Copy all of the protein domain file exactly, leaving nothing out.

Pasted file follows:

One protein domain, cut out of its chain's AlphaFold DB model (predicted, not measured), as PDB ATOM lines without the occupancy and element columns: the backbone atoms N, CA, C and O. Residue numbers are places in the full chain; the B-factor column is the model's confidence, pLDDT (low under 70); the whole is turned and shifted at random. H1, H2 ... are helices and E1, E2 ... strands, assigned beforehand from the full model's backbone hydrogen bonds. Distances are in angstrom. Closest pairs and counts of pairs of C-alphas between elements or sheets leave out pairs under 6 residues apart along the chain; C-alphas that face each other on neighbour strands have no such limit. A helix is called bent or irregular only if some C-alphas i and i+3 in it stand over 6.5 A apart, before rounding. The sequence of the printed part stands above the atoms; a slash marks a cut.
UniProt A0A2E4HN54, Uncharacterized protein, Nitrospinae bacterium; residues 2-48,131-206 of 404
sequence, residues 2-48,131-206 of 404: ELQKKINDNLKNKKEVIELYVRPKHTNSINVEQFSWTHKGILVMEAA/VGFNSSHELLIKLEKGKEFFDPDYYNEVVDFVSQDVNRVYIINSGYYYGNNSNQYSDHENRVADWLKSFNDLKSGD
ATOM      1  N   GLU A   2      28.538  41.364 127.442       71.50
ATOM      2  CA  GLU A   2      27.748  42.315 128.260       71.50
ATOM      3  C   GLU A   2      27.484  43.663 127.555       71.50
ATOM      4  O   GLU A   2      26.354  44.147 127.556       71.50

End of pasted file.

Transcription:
One protein domain, cut out of its chain's AlphaFold DB model (predicted, not measured), as PDB ATOM lines without the occupancy and element columns: the backbone atoms N, CA, C and O. Residue numbers are places in the full chain; the B-factor column is the model's confidence, pLDDT (low under 70); the whole is turned and shifted at random. H1, H2 ... are helices and E1, E2 ... strands, assigned beforehand from the full model's backbone hydrogen bonds. Distances are in angstrom. Closest pairs and counts of pairs of C-alphas between elements or sheets leave out pairs under 6 residues apart along the chain; C-alphas that face each other on neighbour strands have no such limit. A helix is called bent or irregular only if some C-alphas i and i+3 in it stand over 6.5 A apart, before rounding. The sequence of the printed part stands above the atoms; a slash marks a cut.
UniProt A0A2E4HN54, Uncharacterized protein, Nitrospinae bacterium; residues 2-48,131-206 of 404
sequence, residues 2-48,131-206 of 404: ELQKKINDNLKNKKEVIELYVRPKHTNSINVEQFSWTHKGILVMEAA/VGFNSSHELLIKLEKGKEFFDPDYYNEVVDFVSQDVNRVYIINSGYYYGNNSNQYSDHENRVADWLKSFNDLKSGD
ATOM      1  N   GLU A   2      28.538  41.364 127.442       71.50
ATOM      2  CA  GLU A   2      27.748  42.315 128.260       71.50
ATOM      3  C   GLU A   2      27.484  43.663 127.555       71.50
ATOM      4  O   GLU A   2      26.354  44.147 127.556       71.50